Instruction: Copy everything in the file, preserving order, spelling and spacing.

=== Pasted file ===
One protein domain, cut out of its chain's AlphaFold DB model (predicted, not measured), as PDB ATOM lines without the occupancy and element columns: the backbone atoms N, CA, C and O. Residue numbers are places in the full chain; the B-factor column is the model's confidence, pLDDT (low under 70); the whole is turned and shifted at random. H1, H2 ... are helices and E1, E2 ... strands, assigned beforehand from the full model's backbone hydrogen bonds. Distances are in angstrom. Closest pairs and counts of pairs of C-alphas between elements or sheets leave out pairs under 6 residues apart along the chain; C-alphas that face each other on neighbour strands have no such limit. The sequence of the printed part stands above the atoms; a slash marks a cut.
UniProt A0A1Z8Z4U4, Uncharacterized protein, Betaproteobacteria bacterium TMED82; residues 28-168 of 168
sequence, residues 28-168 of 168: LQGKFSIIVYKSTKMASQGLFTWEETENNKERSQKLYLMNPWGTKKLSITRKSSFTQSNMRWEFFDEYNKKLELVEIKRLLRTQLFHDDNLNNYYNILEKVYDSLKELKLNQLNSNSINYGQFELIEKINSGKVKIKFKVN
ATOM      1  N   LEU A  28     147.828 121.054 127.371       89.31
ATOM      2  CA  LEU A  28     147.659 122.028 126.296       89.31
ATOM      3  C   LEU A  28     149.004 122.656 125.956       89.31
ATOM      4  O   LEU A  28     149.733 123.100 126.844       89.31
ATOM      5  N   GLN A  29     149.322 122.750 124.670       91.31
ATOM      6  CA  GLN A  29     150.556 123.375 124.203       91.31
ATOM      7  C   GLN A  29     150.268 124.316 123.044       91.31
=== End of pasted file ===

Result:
One protein domain, cut out of its chain's AlphaFold DB model (predicted, not measured), as PDB ATOM lines without the occupancy and element columns: the backbone atoms N, CA, C and O. Residue numbers are places in the full chain; the B-factor column is the model's confidence, pLDDT (low under 70); the whole is turned and shifted at random. H1, H2 ... are helices and E1, E2 ... strands, assigned beforehand from the full model's backbone hydrogen bonds. Distances are in angstrom. Closest pairs and counts of pairs of C-alphas between elements or sheets leave out pairs under 6 residues apart along the chain; C-alphas that face each other on neighbour strands have no such limit. The sequence of the printed part stands above the atoms; a slash marks a cut.
UniProt A0A1Z8Z4U4, Uncharacterized protein, Betaproteobacteria bacterium TMED82; residues 28-168 of 168
sequence, residues 28-168 of 168: LQGKFSIIVYKSTKMASQGLFTWEETENNKERSQKLYLMNPWGTKKLSITRKSSFTQSNMRWEFFDEYNKKLELVEIKRLLRTQLFHDDNLNNYYNILEKVYDSLKELKLNQLNSNSINYGQFELIEKINSGKVKIKFKVN
ATOM      1  N   LEU A  28     147.828 121.054 127.371       89.31
ATOM      2  CA  LEU A  28     147.659 122.028 126.296       89.31
ATOM      3  C   LEU A  28     149.004 122.656 125.956       89.31
ATOM      4  O   LEU A  28     149.733 123.100 126.844       89.31
ATOM      5  N   GLN A  29     149.322 122.750 124.670       91.31
ATOM      6  CA  GLN A  29     150.556 123.375 124.203       91.31
ATOM      7  C   GLN A  29     150.268 124.316 123.044       91.31